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Modern kids and teens are almost inseparable with all kinds of gadgets. And smartphones lead the charge here. According to AT&T study, children are 12 years old on average when they get their first mobile device with one in five of them receiving the phone at the age of 8. Another research by McAfee revealed that kids spend up to 7 hours a day on the screen with a smartphone being the major device to go online and communicate with peers.
Taking into consideration these figures, limiting kids’ screen time and protecting them from apparent and hidden digital dangers have become a powerful trend lately. The three priority areas within this framework are ensuring online safety, ability to locate a handheld device via GPS, and control over texting interactions (including a stack of keywords to block). While the first two appear obvious, the latter is often underestimated. And how wrong it is! The thing is texting is the most popular way to communicate among teens.
The other side of the coin involves sexting, which is sending sexually suggestive or abusing messages. A pallid statistics reveals the shocking number of 40% of teenagers who have sent sexts. Furthermore, 15% of teens sent their nude or semi-nude images to people they encountered and only interacted online. No wonder, parents rack their brains trying to figure out how to protect their children from perils that an uncontrolled texting may carry.
There are several steps a concerned parent should take to prevent kids’ digital misbehavior and resultant wrongdoings. First and foremost, talk to children about the threats like cyberbullying, online predators, identity theft, etc. Then, if you choose to monitor their mobile device, explain to them that you’re doing it not to control but to protect them, and agree on terms of monitoring. As to texting, modern parental control apps allow for tracking all messages and even blocking keywords to prevent kids from seeing inappropriate texts. Read on to know more about this useful feature.
Pumpic is a parental monitoring app available for iOS and Android devices. It has a built-in word blocking functionality to filter out SMS with the content you don’t want your child to see. The system is dead simple to work with: you just add terms or phrases to the keyword list to block. The app scans every received SMS, and if the match is found, the message is not shown to your kid. At the same time, you can view the text and the sender details it in the Control Panel.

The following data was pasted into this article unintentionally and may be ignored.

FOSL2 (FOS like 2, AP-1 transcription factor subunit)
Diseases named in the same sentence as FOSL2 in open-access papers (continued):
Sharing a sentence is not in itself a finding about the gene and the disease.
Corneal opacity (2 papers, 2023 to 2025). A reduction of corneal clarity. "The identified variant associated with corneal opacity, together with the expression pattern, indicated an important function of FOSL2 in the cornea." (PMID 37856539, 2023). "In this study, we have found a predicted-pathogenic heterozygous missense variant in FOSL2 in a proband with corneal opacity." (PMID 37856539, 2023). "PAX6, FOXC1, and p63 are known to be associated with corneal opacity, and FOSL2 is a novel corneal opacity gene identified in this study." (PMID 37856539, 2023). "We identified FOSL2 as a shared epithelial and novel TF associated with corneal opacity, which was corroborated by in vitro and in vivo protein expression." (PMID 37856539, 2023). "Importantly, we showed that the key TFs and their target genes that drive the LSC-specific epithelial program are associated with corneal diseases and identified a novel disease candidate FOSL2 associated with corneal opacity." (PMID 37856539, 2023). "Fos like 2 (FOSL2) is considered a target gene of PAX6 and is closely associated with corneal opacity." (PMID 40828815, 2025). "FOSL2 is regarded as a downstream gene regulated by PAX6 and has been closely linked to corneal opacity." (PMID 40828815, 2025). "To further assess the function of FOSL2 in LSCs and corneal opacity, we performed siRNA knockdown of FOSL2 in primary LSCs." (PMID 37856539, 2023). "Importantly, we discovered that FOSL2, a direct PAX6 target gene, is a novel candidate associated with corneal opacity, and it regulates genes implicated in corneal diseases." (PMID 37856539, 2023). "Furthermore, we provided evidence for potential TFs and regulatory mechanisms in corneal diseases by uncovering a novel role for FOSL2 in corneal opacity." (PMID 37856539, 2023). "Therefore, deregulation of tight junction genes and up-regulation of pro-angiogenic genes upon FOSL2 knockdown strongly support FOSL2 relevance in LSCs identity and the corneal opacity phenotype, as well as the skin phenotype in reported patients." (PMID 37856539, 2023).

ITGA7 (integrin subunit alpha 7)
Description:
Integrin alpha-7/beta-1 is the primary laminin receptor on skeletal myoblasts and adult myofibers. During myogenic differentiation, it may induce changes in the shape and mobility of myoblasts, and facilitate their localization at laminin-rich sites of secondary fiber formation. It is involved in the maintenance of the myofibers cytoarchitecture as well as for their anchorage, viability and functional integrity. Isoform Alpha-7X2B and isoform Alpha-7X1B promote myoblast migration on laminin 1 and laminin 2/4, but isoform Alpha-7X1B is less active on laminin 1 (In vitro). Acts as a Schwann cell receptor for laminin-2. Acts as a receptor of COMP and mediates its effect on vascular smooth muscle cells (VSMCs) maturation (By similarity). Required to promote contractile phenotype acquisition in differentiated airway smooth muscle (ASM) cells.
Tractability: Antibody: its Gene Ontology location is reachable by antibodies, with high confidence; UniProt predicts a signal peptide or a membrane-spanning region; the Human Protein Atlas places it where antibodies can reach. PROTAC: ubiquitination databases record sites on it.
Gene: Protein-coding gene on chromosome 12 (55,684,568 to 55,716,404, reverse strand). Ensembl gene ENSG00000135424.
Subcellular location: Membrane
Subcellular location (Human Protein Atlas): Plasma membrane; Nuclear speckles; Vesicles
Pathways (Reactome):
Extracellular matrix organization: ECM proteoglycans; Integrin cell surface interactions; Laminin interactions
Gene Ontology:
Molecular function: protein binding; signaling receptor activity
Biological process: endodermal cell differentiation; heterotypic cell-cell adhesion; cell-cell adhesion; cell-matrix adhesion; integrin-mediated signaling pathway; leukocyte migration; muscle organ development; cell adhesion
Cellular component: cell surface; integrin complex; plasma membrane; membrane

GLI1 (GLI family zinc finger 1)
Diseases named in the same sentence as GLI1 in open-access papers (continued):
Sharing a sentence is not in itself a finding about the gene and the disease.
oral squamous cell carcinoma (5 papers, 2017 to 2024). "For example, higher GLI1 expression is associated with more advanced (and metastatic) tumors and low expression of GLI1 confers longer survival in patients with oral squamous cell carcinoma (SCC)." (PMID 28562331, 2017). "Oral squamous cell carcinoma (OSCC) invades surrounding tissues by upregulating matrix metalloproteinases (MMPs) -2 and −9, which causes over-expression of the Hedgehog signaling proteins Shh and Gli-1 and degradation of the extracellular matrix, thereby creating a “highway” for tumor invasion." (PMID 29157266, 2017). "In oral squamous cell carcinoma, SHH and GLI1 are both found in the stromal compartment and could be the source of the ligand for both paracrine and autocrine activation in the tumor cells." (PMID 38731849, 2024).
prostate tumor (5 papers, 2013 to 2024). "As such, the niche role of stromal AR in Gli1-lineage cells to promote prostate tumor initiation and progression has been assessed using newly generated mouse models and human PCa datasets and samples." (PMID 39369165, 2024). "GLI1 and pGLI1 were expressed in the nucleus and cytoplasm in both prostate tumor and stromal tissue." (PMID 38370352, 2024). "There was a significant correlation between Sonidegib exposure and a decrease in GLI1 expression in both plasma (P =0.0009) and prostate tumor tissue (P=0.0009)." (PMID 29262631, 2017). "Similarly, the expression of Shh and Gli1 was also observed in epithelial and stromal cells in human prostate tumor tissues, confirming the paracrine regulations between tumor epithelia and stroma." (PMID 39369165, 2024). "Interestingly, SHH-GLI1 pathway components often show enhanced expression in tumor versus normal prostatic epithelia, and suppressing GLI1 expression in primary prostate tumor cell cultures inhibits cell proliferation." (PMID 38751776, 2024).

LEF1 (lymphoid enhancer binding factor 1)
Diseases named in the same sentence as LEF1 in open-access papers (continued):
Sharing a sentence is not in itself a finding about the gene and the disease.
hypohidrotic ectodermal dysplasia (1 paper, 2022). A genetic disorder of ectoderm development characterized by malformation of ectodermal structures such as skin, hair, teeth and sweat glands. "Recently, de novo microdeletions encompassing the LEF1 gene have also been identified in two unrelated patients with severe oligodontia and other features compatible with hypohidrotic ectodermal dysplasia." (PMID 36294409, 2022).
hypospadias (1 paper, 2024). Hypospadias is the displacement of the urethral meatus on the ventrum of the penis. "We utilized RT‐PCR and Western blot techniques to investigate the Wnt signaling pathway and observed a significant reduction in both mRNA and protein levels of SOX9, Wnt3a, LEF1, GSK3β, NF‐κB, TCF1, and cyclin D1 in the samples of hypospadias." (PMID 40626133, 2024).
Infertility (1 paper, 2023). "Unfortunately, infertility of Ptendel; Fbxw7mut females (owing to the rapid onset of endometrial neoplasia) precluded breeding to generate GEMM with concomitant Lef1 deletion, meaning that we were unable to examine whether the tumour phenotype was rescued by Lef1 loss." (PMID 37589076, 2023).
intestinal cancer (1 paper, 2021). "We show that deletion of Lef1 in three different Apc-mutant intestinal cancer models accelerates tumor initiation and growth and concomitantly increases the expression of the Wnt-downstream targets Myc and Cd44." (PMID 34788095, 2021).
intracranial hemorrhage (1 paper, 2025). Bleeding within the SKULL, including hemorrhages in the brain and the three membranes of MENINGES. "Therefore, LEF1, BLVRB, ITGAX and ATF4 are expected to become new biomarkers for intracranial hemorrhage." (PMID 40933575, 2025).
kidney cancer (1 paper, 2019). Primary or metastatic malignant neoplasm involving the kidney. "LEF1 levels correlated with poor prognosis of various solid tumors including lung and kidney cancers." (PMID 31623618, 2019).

Here are several most commonly used slang words, phrases, codes, and abbreviations that children operate when trying to keep the sense of the message secret:
Sexting and Dating Terms
Obscene and Drugs Terms
Note that this is just a very small part of teens’ conspiratorial language they use to hide the actual meaning of the conversation. Remember that teenagers are skilled texters, and they’ve mastered their talent to perfection. We advise you to visit our Glossary of Internet Terms to educate yourself on this matter. Thus, you will be able to decipher almost any coded message and fine-tune Pumpic keyword blocker properly.
“Very useful app! I’m not a geek, but I’ve read several reviews about parental control software and checked couple ratings by trustworthy specialized websites. With its broad functionality and reliability, Pumpic turned out to be the best value for the price. Now I have fewer things to worry about when it comes to ensuring my little boy’s safety both online and offline.”
“Thanks to Pumpic, I’ve managed to protect my son from bullies. I installed Pumpic to find out why he was acting weirdly, and was terrified to discover that he's text bullied. The first thing that I did was creating a list of blocked keywords, which included terms often used by bullies. Then, together with school staff, we figured out who bullies were and stopped them. Thanks once again, Pumpic!”
“Plenty of monitoring functions, easy installation, straightforward design. In short, very good and helpful app. Since we had installed Pumpic on our daughter’s smartphone last year and warned her about that, I can clearly see that she started acting more responsible and think thoroughly about consequences of her decisions. I’m satisfied with the result, and I’m satisfied with Pumpic.”